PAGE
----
Richmond AID – CALL TO ACTION for the July 2024 election

Disabled people have been disproportionally impacted by the Cost of Living crisis and austerity measures.

We want all our parliamentary candidates to commit to the following Calls for Action.


We want all parties to recognise that housing is in crisis and must be a priority for any government that is elected.

Issue Call to Action
There is not enough accessible housing.


We want the right to live independently: being able to shower, access our home, cook for ourselves. Our homes are inaccessible and they are not able to accommodate to our needs.

Introduce a requirement for all new build homes to meet M4 (2) accessibility standards and 10% to be wheelchair accessible.

Invest in building accessible social housing.

Social housing landlords are required to have a list of all available accessible housing stock.

Disabled people can’t get the adaptations they require to live a fulfilling and independent life.


The Disabled Facilities Grant falls short in its ability to meet the needs of Disabled people. The application process is lengthy and bureaucratic, and, even when granted, the funding is often inadequate.

The grant amount needs be increased to adjust to today’s costs, it remains the same as in 2008.

More Occupational Therapists trained to carry out assessments so the process is completed within agreed time limits.

Housing is unaffordable. High housing costs disproportionately burden Disabled people, who often have lower incomes. This issue is further exacerbated in the London Borough of Richmond Upon Thames, where rents are particularly high. Invest in building more social housing that fit people’s needs.

Provide clear and accessible information on housing options, financial support, and adaptation grants for Disabled people.

Increase or reform Housing Benefit levels to keep pace with rising rents so Disabled people can enter/remain in the private rental market.

Section 21 ‘No Fault’ Evictions impact many Disabled people, already facing challenges finding stable housing.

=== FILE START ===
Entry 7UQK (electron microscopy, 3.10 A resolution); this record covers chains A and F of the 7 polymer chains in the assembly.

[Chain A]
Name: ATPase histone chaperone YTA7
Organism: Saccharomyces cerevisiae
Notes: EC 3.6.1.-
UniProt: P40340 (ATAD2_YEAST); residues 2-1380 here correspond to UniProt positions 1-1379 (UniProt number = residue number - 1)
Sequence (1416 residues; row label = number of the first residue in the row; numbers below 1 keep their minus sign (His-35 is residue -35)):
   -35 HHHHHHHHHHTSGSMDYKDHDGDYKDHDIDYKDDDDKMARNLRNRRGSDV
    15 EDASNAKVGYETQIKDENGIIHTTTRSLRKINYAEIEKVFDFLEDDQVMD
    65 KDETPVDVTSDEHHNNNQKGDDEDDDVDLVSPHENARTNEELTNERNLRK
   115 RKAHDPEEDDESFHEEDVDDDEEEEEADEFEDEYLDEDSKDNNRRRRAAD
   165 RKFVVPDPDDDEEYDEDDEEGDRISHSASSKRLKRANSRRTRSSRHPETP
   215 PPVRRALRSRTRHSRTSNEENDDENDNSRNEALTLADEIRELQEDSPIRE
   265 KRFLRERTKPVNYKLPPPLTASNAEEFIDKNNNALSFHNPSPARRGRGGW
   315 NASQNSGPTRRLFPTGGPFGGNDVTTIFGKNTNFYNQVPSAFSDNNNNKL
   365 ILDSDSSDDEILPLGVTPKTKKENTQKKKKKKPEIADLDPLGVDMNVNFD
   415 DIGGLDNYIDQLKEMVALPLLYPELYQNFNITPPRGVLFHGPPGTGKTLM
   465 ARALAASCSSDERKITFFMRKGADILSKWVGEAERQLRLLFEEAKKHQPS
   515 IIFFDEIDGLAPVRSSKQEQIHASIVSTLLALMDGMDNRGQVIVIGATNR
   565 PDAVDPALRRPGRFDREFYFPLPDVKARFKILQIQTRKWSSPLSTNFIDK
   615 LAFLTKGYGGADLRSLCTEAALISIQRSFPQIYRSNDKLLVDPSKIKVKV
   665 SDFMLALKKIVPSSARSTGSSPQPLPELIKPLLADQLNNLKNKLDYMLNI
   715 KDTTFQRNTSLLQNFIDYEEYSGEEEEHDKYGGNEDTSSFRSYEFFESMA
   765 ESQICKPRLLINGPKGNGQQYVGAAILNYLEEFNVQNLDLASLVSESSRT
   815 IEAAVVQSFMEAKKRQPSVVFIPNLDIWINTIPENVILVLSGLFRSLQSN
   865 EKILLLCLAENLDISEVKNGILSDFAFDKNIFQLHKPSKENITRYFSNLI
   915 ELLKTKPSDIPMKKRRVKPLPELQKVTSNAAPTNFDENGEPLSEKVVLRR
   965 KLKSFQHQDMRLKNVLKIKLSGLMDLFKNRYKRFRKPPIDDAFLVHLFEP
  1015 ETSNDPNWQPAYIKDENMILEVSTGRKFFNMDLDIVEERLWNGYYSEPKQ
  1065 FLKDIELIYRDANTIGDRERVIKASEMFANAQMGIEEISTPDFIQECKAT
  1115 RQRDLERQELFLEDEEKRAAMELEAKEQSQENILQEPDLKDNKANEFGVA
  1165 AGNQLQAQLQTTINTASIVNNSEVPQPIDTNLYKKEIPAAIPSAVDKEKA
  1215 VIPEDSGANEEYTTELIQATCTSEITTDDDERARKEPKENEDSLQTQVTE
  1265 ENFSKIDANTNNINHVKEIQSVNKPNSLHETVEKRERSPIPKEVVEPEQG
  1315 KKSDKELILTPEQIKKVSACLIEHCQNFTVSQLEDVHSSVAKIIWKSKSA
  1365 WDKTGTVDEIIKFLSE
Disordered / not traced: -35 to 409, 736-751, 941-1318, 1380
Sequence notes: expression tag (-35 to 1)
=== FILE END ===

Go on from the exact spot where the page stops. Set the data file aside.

We are disproportionately at risk of homelessness or being forced into temporary accommodation.

Ban Section 21. Require landlords to provide a valid reason for eviction, protecting tenants for being forced out without justification.

Increase mandatory notice periods to allow more time to find other accommodation.

Temporary accommodation or hostels/bed and breakfasts is not an appropriate long-term solution for homelessness.


Many people are forced to live in temporary accommodation for over a year.

Shift the focus from temporary housing solutions to permanent ones.

Implement programmes that prioritise providing stable housing immediately, with wraparound support services.

Increase social housing properties at a rapid pace.

Many residents in temporary accommodation, hostels, and B&Bs are forced to live in unacceptable conditions, with these facilities often being dirty, mouldy, in need of repair, unsafe, and lacking accessibility features. This is a clear violation of the duty of care owed to these residents by both national and local government. To ensure the safety and well-being of residents, regular inspections need to be conducted on temporary accommodation, hostels, and B&Bs.


Inspections must enforce clear minimum standards for cleanliness, safety, accessibility, and repair.

Many Disabled Richmond residents are being relocated outside of the borough or even outside of London when they need temporary accommodation.